Watch Ken’s continuing reports about Artemis and NASA missions, SpaceX, Starlink, Commercial Crew and Starliner and Crew Dragon and onsite for live reporting of upcoming and recent SpaceX and ULA launches including Crew 1 & 2, Demo-2, ISS, X-37B, Solar Orbiter, Mars 2020 Perseverance and Curiosity rovers, NRO spysats and national security missions and more at the Kennedy Space Center and Cape Canaveral Space Force Station.

Stay tuned here for Ken’s continuing Earth and Planetary science and human spaceflight news: www.kenkremer.com –www.spaceupclose.com – twitter @ken_kremer – email: ken at kenkremer.com

Dr. Kremer is a research scientist and journalist based in the KSC area, active in outreach and interviewed regularly on TV and radio about space topics.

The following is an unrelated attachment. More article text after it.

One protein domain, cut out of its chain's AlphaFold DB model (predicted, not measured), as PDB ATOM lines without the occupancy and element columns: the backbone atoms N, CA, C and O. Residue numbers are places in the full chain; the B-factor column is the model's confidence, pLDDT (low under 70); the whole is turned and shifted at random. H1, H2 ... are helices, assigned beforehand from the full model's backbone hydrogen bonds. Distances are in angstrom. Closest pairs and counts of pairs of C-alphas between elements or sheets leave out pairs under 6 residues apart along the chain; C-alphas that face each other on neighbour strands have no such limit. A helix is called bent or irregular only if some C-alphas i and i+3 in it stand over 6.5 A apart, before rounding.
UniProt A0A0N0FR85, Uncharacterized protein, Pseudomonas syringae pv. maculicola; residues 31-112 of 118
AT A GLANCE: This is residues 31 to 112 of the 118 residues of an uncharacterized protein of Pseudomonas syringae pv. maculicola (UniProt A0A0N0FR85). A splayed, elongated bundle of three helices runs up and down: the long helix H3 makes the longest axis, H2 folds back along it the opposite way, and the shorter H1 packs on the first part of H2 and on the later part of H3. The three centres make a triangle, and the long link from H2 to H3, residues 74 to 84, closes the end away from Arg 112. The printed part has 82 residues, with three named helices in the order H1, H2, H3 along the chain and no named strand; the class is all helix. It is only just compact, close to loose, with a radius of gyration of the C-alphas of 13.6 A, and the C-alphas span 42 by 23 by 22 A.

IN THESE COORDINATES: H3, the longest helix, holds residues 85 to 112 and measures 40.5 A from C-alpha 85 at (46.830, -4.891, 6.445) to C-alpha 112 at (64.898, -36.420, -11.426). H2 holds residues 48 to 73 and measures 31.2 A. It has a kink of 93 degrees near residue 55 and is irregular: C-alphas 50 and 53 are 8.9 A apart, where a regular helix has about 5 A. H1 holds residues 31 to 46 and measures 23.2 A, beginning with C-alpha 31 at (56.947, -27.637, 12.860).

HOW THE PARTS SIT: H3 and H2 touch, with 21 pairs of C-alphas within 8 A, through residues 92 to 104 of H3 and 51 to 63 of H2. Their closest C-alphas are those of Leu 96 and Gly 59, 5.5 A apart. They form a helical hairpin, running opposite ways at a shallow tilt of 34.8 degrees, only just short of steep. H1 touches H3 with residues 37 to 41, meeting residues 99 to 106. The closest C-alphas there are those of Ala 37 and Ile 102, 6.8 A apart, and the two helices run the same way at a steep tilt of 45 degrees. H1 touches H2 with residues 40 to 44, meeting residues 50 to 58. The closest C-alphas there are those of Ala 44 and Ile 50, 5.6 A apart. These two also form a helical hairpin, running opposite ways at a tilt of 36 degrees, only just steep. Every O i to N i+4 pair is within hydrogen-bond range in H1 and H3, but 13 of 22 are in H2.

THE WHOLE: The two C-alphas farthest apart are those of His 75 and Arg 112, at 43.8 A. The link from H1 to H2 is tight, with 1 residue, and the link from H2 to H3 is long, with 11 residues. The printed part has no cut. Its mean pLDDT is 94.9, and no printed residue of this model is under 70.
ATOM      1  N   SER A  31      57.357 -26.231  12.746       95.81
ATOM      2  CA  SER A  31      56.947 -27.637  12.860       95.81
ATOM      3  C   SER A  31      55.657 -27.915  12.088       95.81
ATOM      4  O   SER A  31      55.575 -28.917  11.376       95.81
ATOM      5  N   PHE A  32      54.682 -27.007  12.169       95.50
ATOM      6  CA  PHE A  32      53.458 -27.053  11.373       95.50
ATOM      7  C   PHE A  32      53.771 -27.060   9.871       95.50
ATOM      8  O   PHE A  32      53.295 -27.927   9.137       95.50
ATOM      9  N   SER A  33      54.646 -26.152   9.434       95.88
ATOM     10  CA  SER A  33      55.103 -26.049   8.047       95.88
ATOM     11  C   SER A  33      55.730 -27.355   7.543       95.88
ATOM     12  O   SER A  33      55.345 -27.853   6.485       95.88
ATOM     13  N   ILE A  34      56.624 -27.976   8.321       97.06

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Ken’s photos are for sale and he is available for lectures and outreach events

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https://www.patreon.com/kenkremer

 

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Ken Kremer

Ken Kremer

Watch for Ken’s continuing onsite coverage of NASA, SpaceX, ULA, Boeing, Lockheed Martin, Northrop Grumman and more space and mission reports direct from Kennedy Space Center and Cape Canaveral Air Force Station in Florida and Wallops Flight Facility in Virginia. Stay tuned here for Ken's continuing Earth and Planetary science and human spaceflight news. Dr. Kremer is a research scientist and journalist based in the KSC area, active in outreach and interviewed regularly on TV and radio about space topics. Ken’s photos are for sale and he is available for lectures and outreach events.